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Women and Obesity Trends: What's the Link?

As it turns out, a woman's knowledge about food and obesity can have a big effect on her loved ones.
By Pamela Peeke, MD, MPH
WebMD Magazine - Feature

Last year, the research firm Harris Interactive teamed up with the nonprofit health information source HealthyWomen to survey women's beliefs about what I call the “O” word -- obesity. Most of the 1,037 women surveyed were aware that obesity is a major issue in America. But many didn't grasp how much influence their weight and diet patterns have on others. Some specific findings:

Mothers as models. Although 87% believed there is a parental role in the cycle of obesity, only 28% assigned any responsibility to themselves as mothers when it comes to their children's weight, and 57% believed a mother and father have equal influence on their child's potential for obesity.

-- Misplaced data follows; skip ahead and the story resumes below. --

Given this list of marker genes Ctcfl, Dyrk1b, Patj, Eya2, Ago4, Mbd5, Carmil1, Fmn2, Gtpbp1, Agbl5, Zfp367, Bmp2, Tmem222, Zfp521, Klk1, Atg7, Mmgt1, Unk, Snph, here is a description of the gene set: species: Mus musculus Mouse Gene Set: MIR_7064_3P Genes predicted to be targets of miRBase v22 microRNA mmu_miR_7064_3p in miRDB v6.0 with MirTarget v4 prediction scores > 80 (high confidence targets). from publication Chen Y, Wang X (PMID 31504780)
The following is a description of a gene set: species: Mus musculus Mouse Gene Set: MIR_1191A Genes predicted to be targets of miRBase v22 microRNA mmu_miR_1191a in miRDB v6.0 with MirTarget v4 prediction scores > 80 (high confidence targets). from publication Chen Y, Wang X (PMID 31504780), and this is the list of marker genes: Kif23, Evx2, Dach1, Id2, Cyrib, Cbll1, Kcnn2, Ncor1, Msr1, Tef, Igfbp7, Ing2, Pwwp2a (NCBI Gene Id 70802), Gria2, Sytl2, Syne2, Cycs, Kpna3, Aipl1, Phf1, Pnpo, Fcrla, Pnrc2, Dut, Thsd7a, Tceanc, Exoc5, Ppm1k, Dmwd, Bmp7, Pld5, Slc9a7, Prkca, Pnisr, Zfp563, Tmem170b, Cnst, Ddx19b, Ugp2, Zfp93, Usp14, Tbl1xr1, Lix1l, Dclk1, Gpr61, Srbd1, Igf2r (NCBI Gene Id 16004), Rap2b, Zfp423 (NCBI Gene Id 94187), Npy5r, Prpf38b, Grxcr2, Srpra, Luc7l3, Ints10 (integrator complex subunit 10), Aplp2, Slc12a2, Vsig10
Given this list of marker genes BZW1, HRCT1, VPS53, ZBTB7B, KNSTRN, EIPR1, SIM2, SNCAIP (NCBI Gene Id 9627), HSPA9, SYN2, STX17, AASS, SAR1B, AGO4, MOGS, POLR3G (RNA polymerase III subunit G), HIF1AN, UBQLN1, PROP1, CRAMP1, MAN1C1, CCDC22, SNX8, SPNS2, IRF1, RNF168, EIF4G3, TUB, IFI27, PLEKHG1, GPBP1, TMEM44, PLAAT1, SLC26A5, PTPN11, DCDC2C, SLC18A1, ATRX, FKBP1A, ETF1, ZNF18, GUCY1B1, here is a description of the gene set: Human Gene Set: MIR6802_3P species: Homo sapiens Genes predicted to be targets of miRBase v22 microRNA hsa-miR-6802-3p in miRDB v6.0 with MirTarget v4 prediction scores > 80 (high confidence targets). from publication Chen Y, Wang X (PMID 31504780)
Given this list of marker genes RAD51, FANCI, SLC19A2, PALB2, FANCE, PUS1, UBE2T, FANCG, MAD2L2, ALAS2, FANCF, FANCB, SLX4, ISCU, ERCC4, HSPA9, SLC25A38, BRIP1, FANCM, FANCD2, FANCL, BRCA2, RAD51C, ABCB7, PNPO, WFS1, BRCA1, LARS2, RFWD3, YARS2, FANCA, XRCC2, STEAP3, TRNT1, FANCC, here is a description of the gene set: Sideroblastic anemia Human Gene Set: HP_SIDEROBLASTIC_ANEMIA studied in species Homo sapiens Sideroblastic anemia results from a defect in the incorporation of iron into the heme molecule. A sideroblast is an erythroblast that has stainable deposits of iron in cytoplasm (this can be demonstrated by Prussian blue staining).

But research shows a mother's obesity has a much greater impact than a father's. Moms are still primarily in charge of grocery shopping and meal preparation. And kids tend to emulate their moms' eating patterns.

The pregnancy connection. Only 10% of the women surveyed by Harris Interactive recognized that if a pregnant woman is obese in her first trimester, her child's risk of becoming obese more than doubles. Forty-six percent of the women weren't sure, and 11% believed there was no connection. Currently, one in five women is obese at the time of her baby's conception.

Friends and family. Less than a third of the women surveyed understood they were 57% more likely to become obese if their friend was obese, 40% if their sibling was, and 37% if their spouse was.

Obesity and health. A full 97% of the women surveyed knew obesity is associated with heart disease and diabetes. But only 30% recognized obesity is associated with gallstones and infertility, just 25% were aware it could increase the risk of colon and breast cancer, and only 13% knew of its link to uterine cancer.

A lot of women believe obesity is genetic, and so they think there's nothing they can do about it. But that's not true. Genetics may load the gun, but environment pulls the trigger. And it's becoming more and more clear that mothers' lifestyle habits can help save not only their own lives, but also the lives of their family and friends.

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